CAPTION No room for the old 'uns? (IMAGE OF TRAIN)
I've passed the wobble test, thanks. This is the one, based on research in Brazil and embraced by some experts over here, which claims a link between how long you can balance with one foot on the ground and your life expectancy. If you lose your balance in less than 10 seconds, it's bad news.
I achieved a heartening 30 seconds. But it needs stressing that none of these DIY medical predictors ever comes with any sort of guarantee. You may be able to balance on one foot for hours on end, but what's going on in the rest of your brain?
Here are the instructions for doing the wobble test: “To standardise the assessment, people are asked to take off their shoes and socks and place the front of the free foot on the back of the opposite lower leg, while keeping their arms by their sides and their gaze fixed straight ahead.” Be honest. By the time you got to the end of those instructions, could you remember the beginning?
Inconsistency corner. The Daily Telegraph carried a fine feature by Michael Deacon on how old folk, millions of whom do not have a smartphone, are being squeezed out of the economy. For example, plans to close railway ticket offices and put booking entirely online could mean “most pensioners simply won't be able to travel by train any more”. Little by little, says Deacon, “you're being frozen out of the digital world”.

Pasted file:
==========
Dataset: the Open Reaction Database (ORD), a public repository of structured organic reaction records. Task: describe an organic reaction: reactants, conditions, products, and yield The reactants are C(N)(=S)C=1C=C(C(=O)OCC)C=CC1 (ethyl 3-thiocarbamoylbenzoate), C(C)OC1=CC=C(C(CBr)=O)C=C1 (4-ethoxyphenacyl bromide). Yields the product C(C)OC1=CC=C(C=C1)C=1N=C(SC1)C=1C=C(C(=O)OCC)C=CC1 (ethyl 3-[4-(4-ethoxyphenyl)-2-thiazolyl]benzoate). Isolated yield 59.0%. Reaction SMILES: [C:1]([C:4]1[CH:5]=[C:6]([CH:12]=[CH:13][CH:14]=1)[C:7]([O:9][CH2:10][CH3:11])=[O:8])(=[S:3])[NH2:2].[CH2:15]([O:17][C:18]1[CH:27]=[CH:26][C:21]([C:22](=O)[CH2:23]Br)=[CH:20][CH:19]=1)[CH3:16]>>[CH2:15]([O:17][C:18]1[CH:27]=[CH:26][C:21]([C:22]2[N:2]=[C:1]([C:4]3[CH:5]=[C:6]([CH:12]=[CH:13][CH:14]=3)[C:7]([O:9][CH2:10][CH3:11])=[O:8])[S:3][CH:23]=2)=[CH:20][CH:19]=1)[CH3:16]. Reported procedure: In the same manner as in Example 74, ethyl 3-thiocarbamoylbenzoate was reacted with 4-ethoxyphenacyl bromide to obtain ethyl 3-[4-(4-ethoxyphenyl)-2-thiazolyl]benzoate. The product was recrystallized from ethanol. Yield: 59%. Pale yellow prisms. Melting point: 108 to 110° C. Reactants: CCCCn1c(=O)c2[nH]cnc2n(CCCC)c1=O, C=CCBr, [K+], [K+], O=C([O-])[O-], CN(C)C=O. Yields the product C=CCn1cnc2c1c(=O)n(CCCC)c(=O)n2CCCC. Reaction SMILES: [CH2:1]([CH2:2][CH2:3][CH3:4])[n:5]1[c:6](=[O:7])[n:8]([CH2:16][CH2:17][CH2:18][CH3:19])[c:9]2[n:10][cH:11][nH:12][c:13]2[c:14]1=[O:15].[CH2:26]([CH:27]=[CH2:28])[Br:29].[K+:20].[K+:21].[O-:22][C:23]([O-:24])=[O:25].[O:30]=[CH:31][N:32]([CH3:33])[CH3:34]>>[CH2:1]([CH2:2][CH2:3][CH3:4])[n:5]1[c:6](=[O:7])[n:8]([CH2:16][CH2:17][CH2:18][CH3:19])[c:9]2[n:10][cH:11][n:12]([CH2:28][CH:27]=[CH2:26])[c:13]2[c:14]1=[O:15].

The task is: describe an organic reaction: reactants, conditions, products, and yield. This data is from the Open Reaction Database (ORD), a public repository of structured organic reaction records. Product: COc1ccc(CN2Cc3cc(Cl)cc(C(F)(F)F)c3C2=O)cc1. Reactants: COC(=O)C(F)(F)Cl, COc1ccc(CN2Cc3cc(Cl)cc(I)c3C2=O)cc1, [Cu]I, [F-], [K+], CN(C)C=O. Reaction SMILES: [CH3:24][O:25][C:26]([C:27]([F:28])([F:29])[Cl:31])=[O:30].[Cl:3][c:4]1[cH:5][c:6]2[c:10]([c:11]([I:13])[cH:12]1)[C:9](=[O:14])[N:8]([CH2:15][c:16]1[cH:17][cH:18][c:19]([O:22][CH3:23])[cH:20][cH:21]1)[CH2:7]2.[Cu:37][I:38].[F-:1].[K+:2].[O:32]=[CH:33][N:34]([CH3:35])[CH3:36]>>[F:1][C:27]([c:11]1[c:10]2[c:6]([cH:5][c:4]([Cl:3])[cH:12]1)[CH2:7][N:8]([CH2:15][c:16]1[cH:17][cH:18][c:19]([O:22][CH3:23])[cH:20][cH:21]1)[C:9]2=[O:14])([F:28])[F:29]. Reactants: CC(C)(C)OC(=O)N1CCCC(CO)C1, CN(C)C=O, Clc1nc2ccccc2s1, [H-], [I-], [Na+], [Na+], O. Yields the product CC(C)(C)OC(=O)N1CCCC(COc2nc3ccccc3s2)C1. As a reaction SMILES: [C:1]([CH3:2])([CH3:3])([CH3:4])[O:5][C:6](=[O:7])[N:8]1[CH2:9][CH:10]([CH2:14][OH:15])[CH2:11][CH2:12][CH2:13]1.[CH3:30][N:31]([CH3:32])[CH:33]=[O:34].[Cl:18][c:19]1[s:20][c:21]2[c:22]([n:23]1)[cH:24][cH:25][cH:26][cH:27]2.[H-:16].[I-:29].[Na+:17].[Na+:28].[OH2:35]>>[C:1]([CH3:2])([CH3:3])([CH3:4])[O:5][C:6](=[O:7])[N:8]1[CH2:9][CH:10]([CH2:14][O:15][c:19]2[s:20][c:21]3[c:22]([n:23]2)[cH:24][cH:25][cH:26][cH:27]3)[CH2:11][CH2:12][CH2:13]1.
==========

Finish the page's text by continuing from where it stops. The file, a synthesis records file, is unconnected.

The inconsistency? On the back page of the features section containing Deacon's thought-provoking piece is a Daily Telegraph “subscriber exclusive” for a new novel and an evening with the author. You can either book online or scan the QR code. If you ain't digital, you ain't invited.
You'd think the cheating, conniving scammers who go to great lengths to make their robbing emails look exactly like a genuine message from BT would be clever enough not to post it to me under the heading: “Massage From (B.T)”.
The Church of England's solution to the war in Ukraine? The Bishop of Leeds, Nick Baines, suggests Ukraine should give up the Donbas region in order to get a ceasefire. So whatever happened to “Thou shalt not steal”?